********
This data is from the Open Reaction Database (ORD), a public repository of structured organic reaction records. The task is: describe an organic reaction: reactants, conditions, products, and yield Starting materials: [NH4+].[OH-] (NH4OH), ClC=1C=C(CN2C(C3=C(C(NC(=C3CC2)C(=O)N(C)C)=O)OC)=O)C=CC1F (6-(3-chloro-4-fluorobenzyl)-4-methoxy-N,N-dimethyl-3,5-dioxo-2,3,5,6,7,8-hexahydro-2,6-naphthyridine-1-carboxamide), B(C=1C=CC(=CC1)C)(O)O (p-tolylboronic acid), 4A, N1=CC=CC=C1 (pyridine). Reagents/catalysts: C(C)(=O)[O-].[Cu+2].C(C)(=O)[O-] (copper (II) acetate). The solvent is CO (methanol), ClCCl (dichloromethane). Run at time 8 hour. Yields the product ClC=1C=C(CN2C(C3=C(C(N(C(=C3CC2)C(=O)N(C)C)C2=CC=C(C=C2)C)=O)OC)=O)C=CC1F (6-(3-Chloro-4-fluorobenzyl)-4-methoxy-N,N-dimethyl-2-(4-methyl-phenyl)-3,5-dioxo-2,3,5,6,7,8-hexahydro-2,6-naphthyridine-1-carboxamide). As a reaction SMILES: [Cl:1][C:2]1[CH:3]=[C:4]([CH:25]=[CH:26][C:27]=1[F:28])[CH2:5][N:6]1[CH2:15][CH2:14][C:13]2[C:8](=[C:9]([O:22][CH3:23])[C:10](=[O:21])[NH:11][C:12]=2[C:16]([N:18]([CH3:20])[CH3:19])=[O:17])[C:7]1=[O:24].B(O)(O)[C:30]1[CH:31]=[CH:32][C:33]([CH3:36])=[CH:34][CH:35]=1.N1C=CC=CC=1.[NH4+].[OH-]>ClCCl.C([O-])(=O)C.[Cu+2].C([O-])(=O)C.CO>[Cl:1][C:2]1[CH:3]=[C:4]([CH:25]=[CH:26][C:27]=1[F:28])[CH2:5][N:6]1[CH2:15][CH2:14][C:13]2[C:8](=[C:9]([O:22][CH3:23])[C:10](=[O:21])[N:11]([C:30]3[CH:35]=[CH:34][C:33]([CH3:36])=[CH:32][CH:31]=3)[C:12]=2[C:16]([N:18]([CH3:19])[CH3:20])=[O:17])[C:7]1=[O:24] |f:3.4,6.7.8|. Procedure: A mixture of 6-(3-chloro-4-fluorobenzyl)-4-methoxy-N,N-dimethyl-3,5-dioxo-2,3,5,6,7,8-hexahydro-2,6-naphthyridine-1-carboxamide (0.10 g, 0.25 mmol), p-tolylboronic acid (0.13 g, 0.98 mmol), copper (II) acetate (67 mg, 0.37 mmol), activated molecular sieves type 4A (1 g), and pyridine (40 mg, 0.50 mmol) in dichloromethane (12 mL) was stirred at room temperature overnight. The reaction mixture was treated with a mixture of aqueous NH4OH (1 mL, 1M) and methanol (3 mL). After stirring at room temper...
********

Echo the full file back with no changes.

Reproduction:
This data is from the Open Reaction Database (ORD), a public repository of structured organic reaction records. The task is: describe an organic reaction: reactants, conditions, products, and yield Starting materials: [NH4+].[OH-] (NH4OH), ClC=1C=C(CN2C(C3=C(C(NC(=C3CC2)C(=O)N(C)C)=O)OC)=O)C=CC1F (6-(3-chloro-4-fluorobenzyl)-4-methoxy-N,N-dimethyl-3,5-dioxo-2,3,5,6,7,8-hexahydro-2,6-naphthyridine-1-carboxamide), B(C=1C=CC(=CC1)C)(O)O (p-tolylboronic acid), 4A, N1=CC=CC=C1 (pyridine). Reagents/catalysts: C(C)(=O)[O-].[Cu+2].C(C)(=O)[O-] (copper (II) acetate). The solvent is CO (methanol), ClCCl (dichloromethane). Run at time 8 hour. Yields the product ClC=1C=C(CN2C(C3=C(C(N(C(=C3CC2)C(=O)N(C)C)C2=CC=C(C=C2)C)=O)OC)=O)C=CC1F (6-(3-Chloro-4-fluorobenzyl)-4-methoxy-N,N-dimethyl-2-(4-methyl-phenyl)-3,5-dioxo-2,3,5,6,7,8-hexahydro-2,6-naphthyridine-1-carboxamide). As a reaction SMILES: [Cl:1][C:2]1[CH:3]=[C:4]([CH:25]=[CH:26][C:27]=1[F:28])[CH2:5][N:6]1[CH2:15][CH2:14][C:13]2[C:8](=[C:9]([O:22][CH3:23])[C:10](=[O:21])[NH:11][C:12]=2[C:16]([N:18]([CH3:20])[CH3:19])=[O:17])[C:7]1=[O:24].B(O)(O)[C:30]1[CH:31]=[CH:32][C:33]([CH3:36])=[CH:34][CH:35]=1.N1C=CC=CC=1.[NH4+].[OH-]>ClCCl.C([O-])(=O)C.[Cu+2].C([O-])(=O)C.CO>[Cl:1][C:2]1[CH:3]=[C:4]([CH:25]=[CH:26][C:27]=1[F:28])[CH2:5][N:6]1[CH2:15][CH2:14][C:13]2[C:8](=[C:9]([O:22][CH3:23])[C:10](=[O:21])[N:11]([C:30]3[CH:35]=[CH:34][C:33]([CH3:36])=[CH:32][CH:31]=3)[C:12]=2[C:16]([N:18]([CH3:19])[CH3:20])=[O:17])[C:7]1=[O:24] |f:3.4,6.7.8|. Procedure: A mixture of 6-(3-chloro-4-fluorobenzyl)-4-methoxy-N,N-dimethyl-3,5-dioxo-2,3,5,6,7,8-hexahydro-2,6-naphthyridine-1-carboxamide (0.10 g, 0.25 mmol), p-tolylboronic acid (0.13 g, 0.98 mmol), copper (II) acetate (67 mg, 0.37 mmol), activated molecular sieves type 4A (1 g), and pyridine (40 mg, 0.50 mmol) in dichloromethane (12 mL) was stirred at room temperature overnight. The reaction mixture was treated with a mixture of aqueous NH4OH (1 mL, 1M) and methanol (3 mL). After stirring at room temper...